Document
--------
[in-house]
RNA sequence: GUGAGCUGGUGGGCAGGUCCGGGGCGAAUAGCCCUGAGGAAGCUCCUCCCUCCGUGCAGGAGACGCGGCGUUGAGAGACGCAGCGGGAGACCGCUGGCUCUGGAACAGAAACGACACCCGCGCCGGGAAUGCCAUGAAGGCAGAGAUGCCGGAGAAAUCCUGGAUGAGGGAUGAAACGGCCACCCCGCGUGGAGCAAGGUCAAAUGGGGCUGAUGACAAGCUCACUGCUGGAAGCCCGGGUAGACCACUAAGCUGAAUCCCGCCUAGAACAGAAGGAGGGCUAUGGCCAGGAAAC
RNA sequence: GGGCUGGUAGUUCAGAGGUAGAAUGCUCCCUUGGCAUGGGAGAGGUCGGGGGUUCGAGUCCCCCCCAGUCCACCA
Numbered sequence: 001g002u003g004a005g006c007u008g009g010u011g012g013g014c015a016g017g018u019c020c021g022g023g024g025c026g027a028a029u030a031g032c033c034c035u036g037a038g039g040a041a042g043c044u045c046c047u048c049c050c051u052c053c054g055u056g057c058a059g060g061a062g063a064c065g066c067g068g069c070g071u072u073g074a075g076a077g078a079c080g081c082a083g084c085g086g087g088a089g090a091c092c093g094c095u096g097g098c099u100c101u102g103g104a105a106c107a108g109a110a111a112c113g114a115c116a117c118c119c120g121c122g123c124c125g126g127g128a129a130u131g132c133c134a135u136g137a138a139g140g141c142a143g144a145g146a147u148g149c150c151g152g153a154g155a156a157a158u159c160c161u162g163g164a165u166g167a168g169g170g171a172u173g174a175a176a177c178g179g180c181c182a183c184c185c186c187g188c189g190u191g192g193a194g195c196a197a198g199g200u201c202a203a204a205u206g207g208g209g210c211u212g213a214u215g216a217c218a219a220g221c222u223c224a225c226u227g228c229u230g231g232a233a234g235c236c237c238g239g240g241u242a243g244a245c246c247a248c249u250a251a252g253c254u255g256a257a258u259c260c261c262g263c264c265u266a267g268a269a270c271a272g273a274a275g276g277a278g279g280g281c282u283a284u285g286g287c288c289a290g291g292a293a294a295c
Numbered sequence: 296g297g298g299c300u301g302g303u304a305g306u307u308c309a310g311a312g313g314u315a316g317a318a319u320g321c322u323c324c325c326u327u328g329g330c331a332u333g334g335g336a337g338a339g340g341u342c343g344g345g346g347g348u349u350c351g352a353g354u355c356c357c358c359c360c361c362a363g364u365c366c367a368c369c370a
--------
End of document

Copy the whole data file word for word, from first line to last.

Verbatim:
[in-house]
RNA sequence: GUGAGCUGGUGGGCAGGUCCGGGGCGAAUAGCCCUGAGGAAGCUCCUCCCUCCGUGCAGGAGACGCGGCGUUGAGAGACGCAGCGGGAGACCGCUGGCUCUGGAACAGAAACGACACCCGCGCCGGGAAUGCCAUGAAGGCAGAGAUGCCGGAGAAAUCCUGGAUGAGGGAUGAAACGGCCACCCCGCGUGGAGCAAGGUCAAAUGGGGCUGAUGACAAGCUCACUGCUGGAAGCCCGGGUAGACCACUAAGCUGAAUCCCGCCUAGAACAGAAGGAGGGCUAUGGCCAGGAAAC
RNA sequence: GGGCUGGUAGUUCAGAGGUAGAAUGCUCCCUUGGCAUGGGAGAGGUCGGGGGUUCGAGUCCCCCCCAGUCCACCA
Numbered sequence: 001g002u003g004a005g006c007u008g009g010u011g012g013g014c015a016g017g018u019c020c021g022g023g024g025c026g027a028a029u030a031g032c033c034c035u036g037a038g039g040a041a042g043c044u045c046c047u048c049c050c051u052c053c054g055u056g057c058a059g060g061a062g063a064c065g066c067g068g069c070g071u072u073g074a075g076a077g078a079c080g081c082a083g084c085g086g087g088a089g090a091c092c093g094c095u096g097g098c099u100c101u102g103g104a105a106c107a108g109a110a111a112c113g114a115c116a117c118c119c120g121c122g123c124c125g126g127g128a129a130u131g132c133c134a135u136g137a138a139g140g141c142a143g144a145g146a147u148g149c150c151g152g153a154g155a156a157a158u159c160c161u162g163g164a165u166g167a168g169g170g171a172u173g174a175a176a177c178g179g180c181c182a183c184c185c186c187g188c189g190u191g192g193a194g195c196a197a198g199g200u201c202a203a204a205u206g207g208g209g210c211u212g213a214u215g216a217c218a219a220g221c222u223c224a225c226u227g228c229u230g231g232a233a234g235c236c237c238g239g240g241u242a243g244a245c246c247a248c249u250a251a252g253c254u255g256a257a258u259c260c261c262g263c264c265u266a267g268a269a270c271a272g273a274a275g276g277a278g279g280g281c282u283a284u285g286g287c288c289a290g291g292a293a294a295c
Numbered sequence: 296g297g298g299c300u301g302g303u304a305g306u307u308c309a310g311a312g313g314u315a316g317a318a319u320g321c322u323c324c325c326u327u328g329g330c331a332u333g334g335g336a337g338a339g340g341u342c343g344g345g346g347g348u349u350c351g352a353g354u355c356c357c358c359c360c361c362a363g364u365c366c367a368c369c370a